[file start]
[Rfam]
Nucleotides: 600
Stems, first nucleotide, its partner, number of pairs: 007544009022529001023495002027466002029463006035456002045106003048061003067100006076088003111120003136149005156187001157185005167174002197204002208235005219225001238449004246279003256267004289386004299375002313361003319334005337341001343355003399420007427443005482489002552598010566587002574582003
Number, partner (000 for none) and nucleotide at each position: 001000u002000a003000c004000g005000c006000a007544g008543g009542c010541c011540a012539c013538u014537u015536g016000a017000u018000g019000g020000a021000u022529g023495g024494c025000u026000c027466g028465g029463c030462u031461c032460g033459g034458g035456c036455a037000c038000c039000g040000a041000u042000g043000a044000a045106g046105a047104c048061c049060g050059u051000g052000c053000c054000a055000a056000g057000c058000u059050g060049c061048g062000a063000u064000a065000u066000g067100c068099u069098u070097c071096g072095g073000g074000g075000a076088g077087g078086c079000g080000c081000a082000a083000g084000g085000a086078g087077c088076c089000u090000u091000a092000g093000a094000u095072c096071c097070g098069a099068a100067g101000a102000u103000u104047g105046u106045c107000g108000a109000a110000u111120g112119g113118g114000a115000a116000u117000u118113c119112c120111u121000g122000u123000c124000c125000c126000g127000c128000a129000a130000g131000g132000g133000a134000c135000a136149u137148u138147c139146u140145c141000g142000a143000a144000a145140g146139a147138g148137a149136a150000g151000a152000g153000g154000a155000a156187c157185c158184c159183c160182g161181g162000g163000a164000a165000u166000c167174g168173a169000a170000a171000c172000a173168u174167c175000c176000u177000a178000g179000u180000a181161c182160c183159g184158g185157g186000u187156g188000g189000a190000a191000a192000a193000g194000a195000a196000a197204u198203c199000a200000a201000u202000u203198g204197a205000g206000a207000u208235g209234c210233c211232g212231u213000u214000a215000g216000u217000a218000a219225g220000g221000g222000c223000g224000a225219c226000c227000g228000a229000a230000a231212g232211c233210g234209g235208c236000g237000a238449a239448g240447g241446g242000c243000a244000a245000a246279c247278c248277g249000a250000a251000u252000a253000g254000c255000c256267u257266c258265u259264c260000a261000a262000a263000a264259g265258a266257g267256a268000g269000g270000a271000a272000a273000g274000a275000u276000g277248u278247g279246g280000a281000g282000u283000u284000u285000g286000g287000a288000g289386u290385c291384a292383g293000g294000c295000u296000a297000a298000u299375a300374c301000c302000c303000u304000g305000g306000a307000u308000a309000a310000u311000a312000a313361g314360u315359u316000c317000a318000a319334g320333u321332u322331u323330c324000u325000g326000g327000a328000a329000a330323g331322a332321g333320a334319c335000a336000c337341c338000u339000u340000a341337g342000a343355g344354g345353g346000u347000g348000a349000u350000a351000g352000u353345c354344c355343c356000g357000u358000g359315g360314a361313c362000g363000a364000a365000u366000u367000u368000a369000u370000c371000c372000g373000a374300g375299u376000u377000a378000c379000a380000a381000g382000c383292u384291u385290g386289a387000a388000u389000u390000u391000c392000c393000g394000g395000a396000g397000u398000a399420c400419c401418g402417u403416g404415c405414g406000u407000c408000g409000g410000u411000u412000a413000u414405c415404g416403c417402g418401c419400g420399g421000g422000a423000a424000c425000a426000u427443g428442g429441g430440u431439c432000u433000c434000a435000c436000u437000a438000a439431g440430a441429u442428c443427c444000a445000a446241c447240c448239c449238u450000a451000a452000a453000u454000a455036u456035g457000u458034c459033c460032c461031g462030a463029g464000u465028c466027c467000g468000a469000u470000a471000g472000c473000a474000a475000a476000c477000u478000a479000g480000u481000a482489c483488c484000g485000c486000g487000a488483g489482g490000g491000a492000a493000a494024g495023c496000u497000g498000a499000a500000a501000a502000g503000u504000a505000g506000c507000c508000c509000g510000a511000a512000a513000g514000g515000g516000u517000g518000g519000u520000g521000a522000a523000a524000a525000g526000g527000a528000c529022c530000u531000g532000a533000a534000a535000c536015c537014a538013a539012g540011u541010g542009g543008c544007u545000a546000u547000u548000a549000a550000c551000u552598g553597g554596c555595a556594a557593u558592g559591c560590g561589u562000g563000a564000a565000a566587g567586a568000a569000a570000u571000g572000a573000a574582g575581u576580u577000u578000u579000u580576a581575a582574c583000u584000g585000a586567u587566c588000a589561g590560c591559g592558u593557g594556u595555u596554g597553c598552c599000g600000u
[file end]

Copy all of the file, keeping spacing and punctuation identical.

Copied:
[Rfam]
Nucleotides: 600
Stems, first nucleotide, its partner, number of pairs: 007544009022529001023495002027466002029463006035456002045106003048061003067100006076088003111120003136149005156187001157185005167174002197204002208235005219225001238449004246279003256267004289386004299375002313361003319334005337341001343355003399420007427443005482489002552598010566587002574582003
Number, partner (000 for none) and nucleotide at each position: 001000u002000a003000c004000g005000c006000a007544g008543g009542c010541c011540a012539c013538u014537u015536g016000a017000u018000g019000g020000a021000u022529g023495g024494c025000u026000c027466g028465g029463c030462u031461c032460g033459g034458g035456c036455a037000c038000c039000g040000a041000u042000g043000a044000a045106g046105a047104c048061c049060g050059u051000g052000c053000c054000a055000a056000g057000c058000u059050g060049c061048g062000a063000u064000a065000u066000g067100c068099u069098u070097c071096g072095g073000g074000g075000a076088g077087g078086c079000g080000c081000a082000a083000g084000g085000a086078g087077c088076c089000u090000u091000a092000g093000a094000u095072c096071c097070g098069a099068a100067g101000a102000u103000u104047g105046u106045c107000g108000a109000a110000u111120g112119g113118g114000a115000a116000u117000u118113c119112c120111u121000g122000u123000c124000c125000c126000g127000c128000a129000a130000g131000g132000g133000a134000c135000a136149u137148u138147c139146u140145c141000g142000a143000a144000a145140g146139a147138g148137a149136a150000g151000a152000g153000g154000a155000a156187c157185c158184c159183c160182g161181g162000g163000a164000a165000u166000c167174g168173a169000a170000a171000c172000a173168u174167c175000c176000u177000a178000g179000u180000a181161c182160c183159g184158g185157g186000u187156g188000g189000a190000a191000a192000a193000g194000a195000a196000a197204u198203c199000a200000a201000u202000u203198g204197a205000g206000a207000u208235g209234c210233c211232g212231u213000u214000a215000g216000u217000a218000a219225g220000g221000g222000c223000g224000a225219c226000c227000g228000a229000a230000a231212g232211c233210g234209g235208c236000g237000a238449a239448g240447g241446g242000c243000a244000a245000a246279c247278c248277g249000a250000a251000u252000a253000g254000c255000c256267u257266c258265u259264c260000a261000a262000a263000a264259g265258a266257g267256a268000g269000g270000a271000a272000a273000g274000a275000u276000g277248u278247g279246g280000a281000g282000u283000u284000u285000g286000g287000a288000g289386u290385c291384a292383g293000g294000c295000u296000a297000a298000u299375a300374c301000c302000c303000u304000g305000g306000a307000u308000a309000a310000u311000a312000a313361g314360u315359u316000c317000a318000a319334g320333u321332u322331u323330c324000u325000g326000g327000a328000a329000a330323g331322a332321g333320a334319c335000a336000c337341c338000u339000u340000a341337g342000a343355g344354g345353g346000u347000g348000a349000u350000a351000g352000u353345c354344c355343c356000g357000u358000g359315g360314a361313c362000g363000a364000a365000u366000u367000u368000a369000u370000c371000c372000g373000a374300g375299u376000u377000a378000c379000a380000a381000g382000c383292u384291u385290g386289a387000a388000u389000u390000u391000c392000c393000g394000g395000a396000g397000u398000a399420c400419c401418g402417u403416g404415c405414g406000u407000c408000g409000g410000u411000u412000a413000u414405c415404g416403c417402g418401c419400g420399g421000g422000a423000a424000c425000a426000u427443g428442g429441g430440u431439c432000u433000c434000a435000c436000u437000a438000a439431g440430a441429u442428c443427c444000a445000a446241c447240c448239c449238u450000a451000a452000a453000u454000a455036u456035g457000u458034c459033c460032c461031g462030a463029g464000u465028c466027c467000g468000a469000u470000a471000g472000c473000a474000a475000a476000c477000u478000a479000g480000u481000a482489c483488c484000g485000c486000g487000a488483g489482g490000g491000a492000a493000a494024g495023c496000u497000g498000a499000a500000a501000a502000g503000u504000a505000g506000c507000c508000c509000g510000a511000a512000a513000g514000g515000g516000u517000g518000g519000u520000g521000a522000a523000a524000a525000g526000g527000a528000c529022c530000u531000g532000a533000a534000a535000c536015c537014a538013a539012g540011u541010g542009g543008c544007u545000a546000u547000u548000a549000a550000c551000u552598g553597g554596c555595a556594a557593u558592g559591c560590g561589u562000g563000a564000a565000a566587g567586a568000a569000a570000u571000g572000a573000a574582g575581u576580u577000u578000u579000u580576a581575a582574c583000u584000g585000a586567u587566c588000a589561g590560c591559g592558u593557g594556u595555u596554g597553c598552c599000g600000u